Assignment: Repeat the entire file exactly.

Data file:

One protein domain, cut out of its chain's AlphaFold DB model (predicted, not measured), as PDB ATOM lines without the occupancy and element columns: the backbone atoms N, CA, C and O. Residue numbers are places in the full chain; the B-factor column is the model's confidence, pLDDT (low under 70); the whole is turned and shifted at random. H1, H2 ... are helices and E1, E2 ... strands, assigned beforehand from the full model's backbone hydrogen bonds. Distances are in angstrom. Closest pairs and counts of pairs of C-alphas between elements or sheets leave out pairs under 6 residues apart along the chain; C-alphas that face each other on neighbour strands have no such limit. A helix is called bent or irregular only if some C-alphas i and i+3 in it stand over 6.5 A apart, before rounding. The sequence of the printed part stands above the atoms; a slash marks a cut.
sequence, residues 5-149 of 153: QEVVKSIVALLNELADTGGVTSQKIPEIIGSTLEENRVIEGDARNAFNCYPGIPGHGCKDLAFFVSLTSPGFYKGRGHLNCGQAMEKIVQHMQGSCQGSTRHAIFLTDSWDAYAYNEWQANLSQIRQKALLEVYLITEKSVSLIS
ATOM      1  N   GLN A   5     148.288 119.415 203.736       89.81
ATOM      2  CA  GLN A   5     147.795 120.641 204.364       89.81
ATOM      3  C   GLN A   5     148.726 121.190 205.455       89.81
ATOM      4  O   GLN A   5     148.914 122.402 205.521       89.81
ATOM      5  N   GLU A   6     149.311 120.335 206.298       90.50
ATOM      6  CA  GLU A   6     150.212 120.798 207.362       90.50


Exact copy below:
One protein domain, cut out of its chain's AlphaFold DB model (predicted, not measured), as PDB ATOM lines without the occupancy and element columns: the backbone atoms N, CA, C and O. Residue numbers are places in the full chain; the B-factor column is the model's confidence, pLDDT (low under 70); the whole is turned and shifted at random. H1, H2 ... are helices and E1, E2 ... strands, assigned beforehand from the full model's backbone hydrogen bonds. Distances are in angstrom. Closest pairs and counts of pairs of C-alphas between elements or sheets leave out pairs under 6 residues apart along the chain; C-alphas that face each other on neighbour strands have no such limit. A helix is called bent or irregular only if some C-alphas i and i+3 in it stand over 6.5 A apart, before rounding. The sequence of the printed part stands above the atoms; a slash marks a cut.
sequence, residues 5-149 of 153: QEVVKSIVALLNELADTGGVTSQKIPEIIGSTLEENRVIEGDARNAFNCYPGIPGHGCKDLAFFVSLTSPGFYKGRGHLNCGQAMEKIVQHMQGSCQGSTRHAIFLTDSWDAYAYNEWQANLSQIRQKALLEVYLITEKSVSLIS
ATOM      1  N   GLN A   5     148.288 119.415 203.736       89.81
ATOM      2  CA  GLN A   5     147.795 120.641 204.364       89.81
ATOM      3  C   GLN A   5     148.726 121.190 205.455       89.81
ATOM      4  O   GLN A   5     148.914 122.402 205.521       89.81
ATOM      5  N   GLU A   6     149.311 120.335 206.298       90.50
ATOM      6  CA  GLU A   6     150.212 120.798 207.362       90.50